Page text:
Courage When It Counts

Yesterday, Sheriff Lee Baca said something that needed to be articulated a long time ago. That there's an ongoing race problem between blacks and Hispanics in Los Angeles County that is resulting in deaths on both sides.

Author Dean Scoville Headshot

My novel's shot.

It's dead.

I'm screwed.

And who do I have to thank for it?

My former boss.

How did he accomplish this? Simple. He showed some balls. Yesterday, Sheriff Lee Baca of the L.A. County Sheriff's Department said something that needed to be said.

Something that needed to be articulated a long time ago. Something LAPD Chief Bratton could have acknowledged and didn't.

That there's an ongoing race problem between blacks and Hispanics in Los Angeles County that is resulting in deaths on both sides.

The mercenary dramatist in me saw something to be mined there. And the current climate of denial gave me inspiration to write a novel on the ongoing problem, one where all the people in power are scared shitless to acknowledge something that everyone in law enforcement recognized, but nobody wanted to admit. Not that I didn't have ample research material.

A little over a decade ago, I was witness to a similar flare-up in Industry Station's jurisdiction. During one stretch, we had eleven murders in 14 days. It got to the point where we had trainees with multiple 187s under their belts and every deputy that got a "shots fired" call knew what they were rolling on before they got there. The only question to be answered was which side had gotten the upper hand.

And such was the case when I responded to Rimgrove Park one sunny afternoon. A 16-year-old black male and his uncle had gone to the park to shoot some hoops, completely unaware of the hostilities that had been taking place in the area. For some 40 minutes, Hispanic gang members sat on bleachers nearby in quiet deliberation before suddenly opening fire on the two. Though wounded, the uncle was able to find refuge in a park restroom. His nephew fell where he'd stood, center-punched in the chest. The last thing the young man saw was my ineffectual presence standing over him.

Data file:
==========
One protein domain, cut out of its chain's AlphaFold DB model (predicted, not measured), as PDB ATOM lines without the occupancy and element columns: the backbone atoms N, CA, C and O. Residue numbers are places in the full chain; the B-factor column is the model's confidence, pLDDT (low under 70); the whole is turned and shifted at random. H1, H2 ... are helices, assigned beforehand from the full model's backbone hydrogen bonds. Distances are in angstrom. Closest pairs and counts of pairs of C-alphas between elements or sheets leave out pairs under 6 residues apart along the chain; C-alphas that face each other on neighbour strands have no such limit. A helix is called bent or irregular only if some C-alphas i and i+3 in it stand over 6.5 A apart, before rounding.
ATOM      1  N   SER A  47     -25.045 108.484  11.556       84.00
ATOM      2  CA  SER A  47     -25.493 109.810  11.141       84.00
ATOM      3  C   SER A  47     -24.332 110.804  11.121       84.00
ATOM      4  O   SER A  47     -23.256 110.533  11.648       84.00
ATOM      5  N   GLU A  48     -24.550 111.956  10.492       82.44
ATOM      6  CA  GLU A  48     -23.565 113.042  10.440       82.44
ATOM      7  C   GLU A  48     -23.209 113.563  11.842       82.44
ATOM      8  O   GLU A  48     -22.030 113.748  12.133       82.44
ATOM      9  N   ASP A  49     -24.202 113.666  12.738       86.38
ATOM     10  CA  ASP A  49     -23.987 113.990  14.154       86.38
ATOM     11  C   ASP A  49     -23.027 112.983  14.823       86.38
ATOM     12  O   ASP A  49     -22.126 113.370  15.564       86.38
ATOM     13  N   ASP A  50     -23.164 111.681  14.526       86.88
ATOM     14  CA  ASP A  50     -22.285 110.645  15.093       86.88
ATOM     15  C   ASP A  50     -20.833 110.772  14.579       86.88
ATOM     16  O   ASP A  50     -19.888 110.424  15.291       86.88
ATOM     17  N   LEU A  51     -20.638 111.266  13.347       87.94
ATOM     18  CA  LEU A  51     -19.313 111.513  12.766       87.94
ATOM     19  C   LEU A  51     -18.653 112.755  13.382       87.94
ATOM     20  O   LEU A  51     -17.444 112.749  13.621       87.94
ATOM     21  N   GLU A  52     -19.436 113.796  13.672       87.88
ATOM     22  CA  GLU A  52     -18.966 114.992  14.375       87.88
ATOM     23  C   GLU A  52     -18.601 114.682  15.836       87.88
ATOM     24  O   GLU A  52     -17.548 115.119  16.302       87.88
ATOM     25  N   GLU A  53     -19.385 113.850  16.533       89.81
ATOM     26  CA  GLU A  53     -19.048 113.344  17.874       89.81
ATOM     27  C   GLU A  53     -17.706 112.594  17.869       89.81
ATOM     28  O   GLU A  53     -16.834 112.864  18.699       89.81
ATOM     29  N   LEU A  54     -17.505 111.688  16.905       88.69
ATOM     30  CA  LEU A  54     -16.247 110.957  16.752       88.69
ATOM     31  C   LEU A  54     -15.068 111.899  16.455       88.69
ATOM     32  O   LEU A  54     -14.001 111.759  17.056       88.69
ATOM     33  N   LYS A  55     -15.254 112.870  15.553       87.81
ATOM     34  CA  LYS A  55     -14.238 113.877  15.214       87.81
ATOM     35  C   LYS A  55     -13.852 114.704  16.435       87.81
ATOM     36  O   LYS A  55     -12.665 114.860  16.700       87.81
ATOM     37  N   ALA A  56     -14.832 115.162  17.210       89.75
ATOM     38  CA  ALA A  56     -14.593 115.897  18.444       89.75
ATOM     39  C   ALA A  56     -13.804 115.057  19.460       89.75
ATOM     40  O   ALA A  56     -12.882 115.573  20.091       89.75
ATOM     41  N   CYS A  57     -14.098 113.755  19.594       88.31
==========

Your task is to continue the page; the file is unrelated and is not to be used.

When I got back to the station, the first thing I did was check the victim's Juvenile Automated Index Number and anything else I could. I was looking for a criminal history, or any gang affiliation the boy might have had. Something that would comfort me with the knowledge that it was simply karmic justice for some evil that he'd perpetrated.


It's probably a sad commentary to say that it was the first murder to truly haunt me for some time, but it was. More than that, I was pissed off. For I knew that if I was a parent and aware of the problem in the area, there would have been no way in hell my son would have been on the court that day, regardless of race.

That night, I was up until well past midnight on the phone with various bureaus on the department, all of whom probably thought I was nuts (not a novel observation). I wanted someone to go to the media and let the public know what was going on, something that might prevent the murder of another child. They collectively demurred and I was told to stand down.

I was tempted to contact the news media myself, but don't believe in anonymity.

Furthermore, I suspected that when the news media contacted the Sheriff's Department for verification, it would probably get a Bratton-like reply by those in power at the time, and I would look like an alarmist chicken little.

Thankfully, the players were arrested and the killings stopped.

But in recent years they've resumed. The catalysts? Who knows? I could fill any number of speculative columns and not get close to the answer. But the more pressing issue is what is going to be done about it.

In bringing a widely known but little spoken of problem out in the open, Sheriff Baca has taken the first step.

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Author Dean Scoville Headshot
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